respond in one of two ways. First, he or she may show that the record in fact
contains supporting evidence, sufficient to withstand a directed verdict motion,
which was “overlooked or ignored” by the moving party, who has thus failed to
meet the initial burden of showing an absence of evidence. Second, he or she may
come forward with additional evidence sufficient to withstand a directed verdict
motion at trial based on the alleged evidentiary deficiency.
Id. (internal citations omitted).
IV. Analysis
The United States argues that Petitioners lack “statutory standing” to challenge forfeiture
because they do not have a “legal interest” in the contested property as required under 21 U.S.C.
§ 853(n)(2). (See Doc. # 362). Alternately, the United States contends that even if Petitioners did
have standing, their claims fail to satisfy the requirements to amend the court’s forfeiture order
under § 853(n)(6).6
(Id.). Of course, if a party does not have standing, a court need not evaluate
the claims on the merits. United States v. Ramunno, 599 F.3d 1269, 1272 (11th Cir. 2010) (holding
that the “inquiry ends” with respect to (n)(6) determination if the petitioner does not have a legal
interest); United States v. Weiss, 467 F.3d 1300, 1308 (11th Cir. 2006) (stating that courts cannot
“consider claims” without Article III standing).
In response, Petitioners argue that, under 21 U.S.C. § 853(n)(2), they have standing to
challenge the forfeiture of the real property and annuities because Benedeth had an interest in the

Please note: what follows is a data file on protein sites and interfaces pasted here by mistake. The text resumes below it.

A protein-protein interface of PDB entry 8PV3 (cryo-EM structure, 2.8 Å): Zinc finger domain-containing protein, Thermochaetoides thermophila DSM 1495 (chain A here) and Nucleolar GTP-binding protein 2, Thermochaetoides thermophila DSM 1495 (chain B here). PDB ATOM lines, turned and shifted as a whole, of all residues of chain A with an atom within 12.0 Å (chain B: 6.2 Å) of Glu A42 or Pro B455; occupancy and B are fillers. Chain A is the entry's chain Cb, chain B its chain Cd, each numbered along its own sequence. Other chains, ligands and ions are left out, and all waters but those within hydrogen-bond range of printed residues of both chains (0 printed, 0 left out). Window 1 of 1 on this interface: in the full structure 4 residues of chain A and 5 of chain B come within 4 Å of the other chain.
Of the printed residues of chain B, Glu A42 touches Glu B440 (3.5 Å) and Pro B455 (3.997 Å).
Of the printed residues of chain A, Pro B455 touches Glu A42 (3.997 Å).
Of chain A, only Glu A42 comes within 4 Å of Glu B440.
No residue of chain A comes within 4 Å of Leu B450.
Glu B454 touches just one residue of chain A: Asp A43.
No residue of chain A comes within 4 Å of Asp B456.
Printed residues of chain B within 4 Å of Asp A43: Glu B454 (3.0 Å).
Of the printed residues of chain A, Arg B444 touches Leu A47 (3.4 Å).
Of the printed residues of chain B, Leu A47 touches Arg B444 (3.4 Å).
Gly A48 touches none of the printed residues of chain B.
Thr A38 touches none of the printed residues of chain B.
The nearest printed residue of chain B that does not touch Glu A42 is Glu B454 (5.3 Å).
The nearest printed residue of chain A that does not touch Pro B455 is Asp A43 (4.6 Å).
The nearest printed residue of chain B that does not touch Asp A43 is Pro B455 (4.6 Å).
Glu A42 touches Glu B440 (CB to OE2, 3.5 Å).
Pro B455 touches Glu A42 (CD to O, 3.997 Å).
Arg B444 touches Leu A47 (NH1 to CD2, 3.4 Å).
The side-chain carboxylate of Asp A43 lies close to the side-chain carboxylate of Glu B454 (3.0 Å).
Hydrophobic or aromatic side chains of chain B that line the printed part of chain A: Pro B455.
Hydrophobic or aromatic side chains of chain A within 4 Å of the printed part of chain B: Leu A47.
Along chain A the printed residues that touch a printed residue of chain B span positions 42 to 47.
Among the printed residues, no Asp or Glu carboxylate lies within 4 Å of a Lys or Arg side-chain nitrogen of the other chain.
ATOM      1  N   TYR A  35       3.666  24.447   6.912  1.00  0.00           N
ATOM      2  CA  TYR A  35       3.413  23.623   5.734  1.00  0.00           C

properties. Further, Petitioners argue that its interests satisfy the requirements under § 853(n)(6).
After careful review, the court concludes the United States is due summary judgment
because Petitioners’ lack standing to challenge the court’s forfeiture order of the disputed property.
Accordingly, the petitions are due to be dismissed.
6 Section 853(n)(6) states that a court may amend its forfeiture order only after finding that a petitioner’s
legal interest is either “superior to any right, title, or interest of the defendant at the time of the commission of the acts
which gave rise to the forfeiture of the property” or that Petitioner “is a bona fide purchaser for value of the right, title,
or interest in the property and was at the time of purchase reasonably without cause to believe that the property was
subject to forfeiture.” 21 U.S.C. § 853(n)(6)(A)-(B).
Case 2:18-cr-00103-RDP-GMB Document 377 Filed 08/17/21 Page 6 of 10
7
A. Real Estate
Petitioners must show that they have a “legal interest” in the real property at 1300 Bessemer
under § 853(n)(2). They contend they do because Benedeth was the “sole member, the initial
member, organizer, and manager of Happy Monica LLC.” (Docs. # 369 at 5; 172-180 at 1). State